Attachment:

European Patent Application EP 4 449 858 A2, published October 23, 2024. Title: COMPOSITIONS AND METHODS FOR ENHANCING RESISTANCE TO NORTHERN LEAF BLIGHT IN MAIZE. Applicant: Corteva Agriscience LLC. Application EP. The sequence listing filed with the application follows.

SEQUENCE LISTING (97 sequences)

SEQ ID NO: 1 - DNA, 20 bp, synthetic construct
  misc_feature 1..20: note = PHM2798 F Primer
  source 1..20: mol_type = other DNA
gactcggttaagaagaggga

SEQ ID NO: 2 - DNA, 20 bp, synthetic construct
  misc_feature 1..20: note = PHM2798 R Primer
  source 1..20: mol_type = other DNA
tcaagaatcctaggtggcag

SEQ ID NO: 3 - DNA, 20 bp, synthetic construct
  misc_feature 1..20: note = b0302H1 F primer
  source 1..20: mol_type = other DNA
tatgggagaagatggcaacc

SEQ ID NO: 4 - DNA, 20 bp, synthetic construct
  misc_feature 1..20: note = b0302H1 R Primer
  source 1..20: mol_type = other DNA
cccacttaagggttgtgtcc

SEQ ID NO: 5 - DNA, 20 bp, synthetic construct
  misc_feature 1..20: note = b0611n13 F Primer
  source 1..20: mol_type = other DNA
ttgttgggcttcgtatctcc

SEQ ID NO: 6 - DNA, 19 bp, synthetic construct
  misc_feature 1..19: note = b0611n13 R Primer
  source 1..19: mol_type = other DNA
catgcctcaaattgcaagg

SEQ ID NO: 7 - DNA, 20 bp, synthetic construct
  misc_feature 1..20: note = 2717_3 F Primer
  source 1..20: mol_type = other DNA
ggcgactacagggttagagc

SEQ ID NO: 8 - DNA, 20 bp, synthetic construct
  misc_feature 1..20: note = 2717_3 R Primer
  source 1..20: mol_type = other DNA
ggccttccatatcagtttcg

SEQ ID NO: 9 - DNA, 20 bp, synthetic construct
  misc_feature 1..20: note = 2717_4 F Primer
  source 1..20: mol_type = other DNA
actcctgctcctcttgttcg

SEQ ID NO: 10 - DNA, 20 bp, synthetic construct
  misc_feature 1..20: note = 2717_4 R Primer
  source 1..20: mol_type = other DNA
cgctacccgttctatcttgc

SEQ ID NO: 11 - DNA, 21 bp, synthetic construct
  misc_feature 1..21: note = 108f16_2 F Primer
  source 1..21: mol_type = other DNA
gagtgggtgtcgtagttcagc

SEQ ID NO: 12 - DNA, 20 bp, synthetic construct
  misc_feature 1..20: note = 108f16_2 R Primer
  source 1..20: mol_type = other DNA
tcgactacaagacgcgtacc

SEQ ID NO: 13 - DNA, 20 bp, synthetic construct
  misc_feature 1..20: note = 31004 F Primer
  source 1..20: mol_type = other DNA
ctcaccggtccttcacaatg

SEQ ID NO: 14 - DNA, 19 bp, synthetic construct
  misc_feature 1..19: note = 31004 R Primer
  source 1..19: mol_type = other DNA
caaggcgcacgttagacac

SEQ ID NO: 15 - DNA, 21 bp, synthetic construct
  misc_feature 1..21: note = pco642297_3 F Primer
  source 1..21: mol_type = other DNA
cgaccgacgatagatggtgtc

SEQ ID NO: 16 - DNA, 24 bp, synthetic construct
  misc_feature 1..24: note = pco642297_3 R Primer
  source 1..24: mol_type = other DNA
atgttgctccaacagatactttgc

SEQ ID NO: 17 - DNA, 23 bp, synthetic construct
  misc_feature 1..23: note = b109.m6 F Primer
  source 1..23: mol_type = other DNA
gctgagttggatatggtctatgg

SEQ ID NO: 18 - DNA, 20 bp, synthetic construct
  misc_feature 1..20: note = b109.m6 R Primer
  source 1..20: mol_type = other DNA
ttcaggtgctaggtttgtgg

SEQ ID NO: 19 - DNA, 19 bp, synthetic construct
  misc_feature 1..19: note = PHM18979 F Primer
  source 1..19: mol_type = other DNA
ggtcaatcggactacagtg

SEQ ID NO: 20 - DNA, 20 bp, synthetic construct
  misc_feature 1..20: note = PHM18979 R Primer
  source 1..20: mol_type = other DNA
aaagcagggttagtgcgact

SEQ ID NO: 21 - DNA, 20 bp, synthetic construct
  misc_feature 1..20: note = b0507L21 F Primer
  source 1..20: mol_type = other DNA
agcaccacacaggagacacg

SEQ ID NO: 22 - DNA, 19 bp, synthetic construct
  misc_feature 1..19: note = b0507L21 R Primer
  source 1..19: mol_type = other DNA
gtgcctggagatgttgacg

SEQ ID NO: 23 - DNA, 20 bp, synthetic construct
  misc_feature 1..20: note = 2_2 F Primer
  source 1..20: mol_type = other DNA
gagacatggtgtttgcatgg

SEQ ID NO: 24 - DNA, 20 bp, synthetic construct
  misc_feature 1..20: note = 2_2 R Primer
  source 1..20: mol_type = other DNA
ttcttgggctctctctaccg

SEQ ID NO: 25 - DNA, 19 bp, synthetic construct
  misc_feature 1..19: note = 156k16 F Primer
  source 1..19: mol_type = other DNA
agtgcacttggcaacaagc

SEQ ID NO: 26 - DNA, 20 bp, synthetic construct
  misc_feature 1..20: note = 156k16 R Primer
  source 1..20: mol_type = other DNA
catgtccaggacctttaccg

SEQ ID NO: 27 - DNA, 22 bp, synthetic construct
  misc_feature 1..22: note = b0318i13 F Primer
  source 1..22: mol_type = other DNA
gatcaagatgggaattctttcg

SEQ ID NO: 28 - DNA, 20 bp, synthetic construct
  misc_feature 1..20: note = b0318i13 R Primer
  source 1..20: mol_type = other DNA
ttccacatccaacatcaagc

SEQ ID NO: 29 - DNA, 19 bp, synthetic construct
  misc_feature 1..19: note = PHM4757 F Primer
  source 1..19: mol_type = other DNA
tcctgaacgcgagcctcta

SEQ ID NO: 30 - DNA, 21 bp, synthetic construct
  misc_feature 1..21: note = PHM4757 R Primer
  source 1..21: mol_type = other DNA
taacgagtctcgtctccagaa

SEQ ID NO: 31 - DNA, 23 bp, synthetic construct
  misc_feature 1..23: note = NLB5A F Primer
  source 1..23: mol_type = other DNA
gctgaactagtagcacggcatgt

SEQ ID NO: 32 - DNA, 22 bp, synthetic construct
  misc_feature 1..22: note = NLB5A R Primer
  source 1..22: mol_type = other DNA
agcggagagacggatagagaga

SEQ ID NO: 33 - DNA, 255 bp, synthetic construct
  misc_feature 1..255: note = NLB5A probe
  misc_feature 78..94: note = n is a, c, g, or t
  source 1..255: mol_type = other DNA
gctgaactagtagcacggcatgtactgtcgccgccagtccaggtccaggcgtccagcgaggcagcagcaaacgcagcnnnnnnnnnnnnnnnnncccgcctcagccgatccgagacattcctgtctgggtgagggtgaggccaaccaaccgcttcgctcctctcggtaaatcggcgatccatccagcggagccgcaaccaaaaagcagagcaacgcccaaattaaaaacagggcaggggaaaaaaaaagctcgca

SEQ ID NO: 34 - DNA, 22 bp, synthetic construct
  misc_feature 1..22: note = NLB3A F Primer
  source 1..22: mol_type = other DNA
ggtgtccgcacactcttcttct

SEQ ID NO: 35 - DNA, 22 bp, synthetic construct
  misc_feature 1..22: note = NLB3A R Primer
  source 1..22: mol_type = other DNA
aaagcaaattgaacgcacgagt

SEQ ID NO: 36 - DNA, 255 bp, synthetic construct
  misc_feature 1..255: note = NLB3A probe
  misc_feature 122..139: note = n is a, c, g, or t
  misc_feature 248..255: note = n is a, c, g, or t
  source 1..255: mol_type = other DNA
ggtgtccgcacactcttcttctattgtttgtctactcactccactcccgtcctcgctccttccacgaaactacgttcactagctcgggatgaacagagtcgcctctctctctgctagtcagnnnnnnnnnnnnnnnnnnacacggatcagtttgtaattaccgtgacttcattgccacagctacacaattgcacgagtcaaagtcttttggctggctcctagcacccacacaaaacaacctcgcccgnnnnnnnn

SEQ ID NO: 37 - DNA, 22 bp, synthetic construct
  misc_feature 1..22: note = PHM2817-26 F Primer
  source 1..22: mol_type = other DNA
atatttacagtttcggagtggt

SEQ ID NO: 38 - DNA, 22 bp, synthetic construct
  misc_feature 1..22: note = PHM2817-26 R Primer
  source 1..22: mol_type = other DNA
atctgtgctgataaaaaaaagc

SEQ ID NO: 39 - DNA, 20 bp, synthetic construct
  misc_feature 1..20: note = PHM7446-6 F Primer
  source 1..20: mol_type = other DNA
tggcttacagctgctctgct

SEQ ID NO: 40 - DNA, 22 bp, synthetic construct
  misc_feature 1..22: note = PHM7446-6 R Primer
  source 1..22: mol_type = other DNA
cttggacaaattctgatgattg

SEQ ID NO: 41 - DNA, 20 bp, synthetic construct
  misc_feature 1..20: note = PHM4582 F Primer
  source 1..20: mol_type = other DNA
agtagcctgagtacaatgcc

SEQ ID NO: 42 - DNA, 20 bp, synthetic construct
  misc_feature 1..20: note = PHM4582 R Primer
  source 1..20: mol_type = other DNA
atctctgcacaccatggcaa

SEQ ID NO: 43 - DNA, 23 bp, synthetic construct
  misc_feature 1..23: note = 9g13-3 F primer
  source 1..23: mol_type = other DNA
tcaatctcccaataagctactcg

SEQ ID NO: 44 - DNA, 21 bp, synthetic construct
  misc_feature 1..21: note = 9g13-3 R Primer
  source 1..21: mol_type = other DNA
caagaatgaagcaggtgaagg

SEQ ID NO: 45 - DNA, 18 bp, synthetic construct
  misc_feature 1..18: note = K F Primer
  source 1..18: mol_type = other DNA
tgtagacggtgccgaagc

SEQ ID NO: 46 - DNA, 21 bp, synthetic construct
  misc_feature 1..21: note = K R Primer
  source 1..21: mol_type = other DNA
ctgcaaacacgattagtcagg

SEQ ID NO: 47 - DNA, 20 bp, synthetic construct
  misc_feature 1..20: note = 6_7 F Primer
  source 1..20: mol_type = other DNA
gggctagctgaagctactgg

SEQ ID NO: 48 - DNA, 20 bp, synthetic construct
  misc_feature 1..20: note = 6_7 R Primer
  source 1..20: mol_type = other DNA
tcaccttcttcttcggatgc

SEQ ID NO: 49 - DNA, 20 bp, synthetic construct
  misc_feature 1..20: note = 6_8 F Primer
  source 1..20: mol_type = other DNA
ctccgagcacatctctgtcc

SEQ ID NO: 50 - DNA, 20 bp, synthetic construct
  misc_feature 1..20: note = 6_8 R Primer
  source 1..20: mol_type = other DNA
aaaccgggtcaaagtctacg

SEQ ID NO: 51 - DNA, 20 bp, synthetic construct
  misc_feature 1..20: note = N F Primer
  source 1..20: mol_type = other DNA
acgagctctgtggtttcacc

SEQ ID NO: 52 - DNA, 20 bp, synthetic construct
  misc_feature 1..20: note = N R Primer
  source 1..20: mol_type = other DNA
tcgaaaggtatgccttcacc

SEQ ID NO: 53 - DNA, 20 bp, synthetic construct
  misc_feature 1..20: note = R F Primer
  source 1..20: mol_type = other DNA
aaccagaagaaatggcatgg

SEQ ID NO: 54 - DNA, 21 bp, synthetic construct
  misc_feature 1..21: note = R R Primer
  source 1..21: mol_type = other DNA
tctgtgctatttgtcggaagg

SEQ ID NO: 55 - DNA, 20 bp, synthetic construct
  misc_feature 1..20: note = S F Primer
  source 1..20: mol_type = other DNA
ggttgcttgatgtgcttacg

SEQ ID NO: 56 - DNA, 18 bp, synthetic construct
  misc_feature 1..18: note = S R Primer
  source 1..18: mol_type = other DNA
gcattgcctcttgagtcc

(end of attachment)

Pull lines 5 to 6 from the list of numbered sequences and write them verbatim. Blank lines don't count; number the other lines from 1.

  source 1..20: mol_type = other DNA
gactcggttaagaagaggga